Atorvastatin, like other drugs in this class, has been reported to rare cases of rhabdomyolysis with acute renal failure secondary to myoglobinuria. Due to the high risk of rhabdomyolysis, patients with renal impairment or history of kidney disease should be closely monitored during and after treatment with atorvastatin. Temporarily withhold or discontinue atorvastatin in patients experiencing an acute or serious condition suggestive of a myopathy or with a risk factor predisposing to the development of renal failure secondary to rhabdomyolysis (e.g., severe acute infection; hypotension; major surgery; trauma; severe metabolic, endocrine, or electrolyte disorders; or uncontrolled epilepsy).

Hemorrhagic Stroke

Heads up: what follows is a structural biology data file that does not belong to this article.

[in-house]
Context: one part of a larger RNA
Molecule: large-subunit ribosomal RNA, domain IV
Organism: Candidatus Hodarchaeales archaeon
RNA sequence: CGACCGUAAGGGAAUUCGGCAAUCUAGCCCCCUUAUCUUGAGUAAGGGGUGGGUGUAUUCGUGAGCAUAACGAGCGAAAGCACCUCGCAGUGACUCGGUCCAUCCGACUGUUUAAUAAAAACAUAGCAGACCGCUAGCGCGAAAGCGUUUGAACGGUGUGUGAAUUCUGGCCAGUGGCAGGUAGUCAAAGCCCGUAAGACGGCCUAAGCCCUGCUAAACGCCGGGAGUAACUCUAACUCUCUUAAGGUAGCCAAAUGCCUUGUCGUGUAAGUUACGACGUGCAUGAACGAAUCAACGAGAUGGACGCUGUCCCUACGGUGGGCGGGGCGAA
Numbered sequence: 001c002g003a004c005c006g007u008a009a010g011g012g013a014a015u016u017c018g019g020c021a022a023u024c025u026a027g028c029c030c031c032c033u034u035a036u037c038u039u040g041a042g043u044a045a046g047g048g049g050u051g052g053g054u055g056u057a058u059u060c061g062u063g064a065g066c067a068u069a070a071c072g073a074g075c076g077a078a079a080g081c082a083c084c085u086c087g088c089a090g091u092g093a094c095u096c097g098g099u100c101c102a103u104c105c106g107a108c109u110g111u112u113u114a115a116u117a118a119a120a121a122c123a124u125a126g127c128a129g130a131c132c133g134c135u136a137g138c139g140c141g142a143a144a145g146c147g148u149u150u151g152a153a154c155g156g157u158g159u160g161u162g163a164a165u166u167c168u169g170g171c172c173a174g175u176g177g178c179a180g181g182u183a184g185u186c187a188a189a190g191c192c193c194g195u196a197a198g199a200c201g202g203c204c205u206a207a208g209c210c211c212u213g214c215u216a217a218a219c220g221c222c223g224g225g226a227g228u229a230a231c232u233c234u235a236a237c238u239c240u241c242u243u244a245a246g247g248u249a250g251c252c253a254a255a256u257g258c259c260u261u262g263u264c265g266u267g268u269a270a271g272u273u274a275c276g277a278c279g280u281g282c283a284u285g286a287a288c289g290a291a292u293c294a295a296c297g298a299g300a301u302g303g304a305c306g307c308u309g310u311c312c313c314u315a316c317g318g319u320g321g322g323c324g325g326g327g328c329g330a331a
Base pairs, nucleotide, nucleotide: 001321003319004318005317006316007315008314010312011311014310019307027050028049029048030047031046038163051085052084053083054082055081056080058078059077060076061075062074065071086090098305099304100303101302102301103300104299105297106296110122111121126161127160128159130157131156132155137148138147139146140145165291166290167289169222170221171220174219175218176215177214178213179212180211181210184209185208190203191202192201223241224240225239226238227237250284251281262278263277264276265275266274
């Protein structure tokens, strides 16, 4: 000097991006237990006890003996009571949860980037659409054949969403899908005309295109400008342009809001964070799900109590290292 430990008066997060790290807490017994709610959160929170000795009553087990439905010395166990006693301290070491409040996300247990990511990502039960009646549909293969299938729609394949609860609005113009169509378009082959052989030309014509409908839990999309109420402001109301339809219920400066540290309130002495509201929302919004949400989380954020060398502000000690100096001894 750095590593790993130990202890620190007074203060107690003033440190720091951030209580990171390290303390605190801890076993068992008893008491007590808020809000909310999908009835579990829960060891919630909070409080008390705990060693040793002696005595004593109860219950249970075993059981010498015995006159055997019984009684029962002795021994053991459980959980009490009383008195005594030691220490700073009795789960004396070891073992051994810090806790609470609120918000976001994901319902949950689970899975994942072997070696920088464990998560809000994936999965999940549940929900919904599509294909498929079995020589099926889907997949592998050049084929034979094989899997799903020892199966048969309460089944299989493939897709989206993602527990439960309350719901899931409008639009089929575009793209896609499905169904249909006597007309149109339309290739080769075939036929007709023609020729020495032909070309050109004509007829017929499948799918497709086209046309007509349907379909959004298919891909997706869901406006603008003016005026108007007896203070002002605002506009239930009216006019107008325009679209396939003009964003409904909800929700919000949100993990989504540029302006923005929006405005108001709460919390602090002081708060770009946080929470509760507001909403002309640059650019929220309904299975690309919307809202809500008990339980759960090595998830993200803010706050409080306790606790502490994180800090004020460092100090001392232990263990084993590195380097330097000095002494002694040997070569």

A post-hoc analysis of a clinical study in 4731 patients without CHD who had a stroke or transient ischemic attack (TIA) within the preceding 6 months and were initiated on atorvastatin 80 mg revealed a higher incidence of hemorrhagic stroke in the atorvastatin 80 mg group compared to placebo (55 atorvastatin vs. 33 placebo). Patients with hemorrhagic stroke on entry appeared to be at increased risk for recurrent hemorrhagic stroke (7 atorvastatin vs. 2 placebo). However, in patients treated with atorvastatin 80 mg, there were fewer strokes of any type (265 vs. 311) and fewer CHD events (123 vs. 204) (see Pharmacodynamic properties: Recurrent stroke).

Endocrine Function

Increases in HbA1c and fasting serum glucose levels have been reported with HMG-CoA reductase inhibitors, including atorvastatin. This risk, however, is outweighed by the reduction in vascular risk with statins.

Statins should be prescribed with caution in patients with pre-disposing factors for muscle damage. Statins cause potentially undesirable effects in muscular system, particularly in patients with risk factors including age 65 years or greater, uncontrolled hypothyroidism, renal diseases. During treatment, undesirable effects need to be monitored.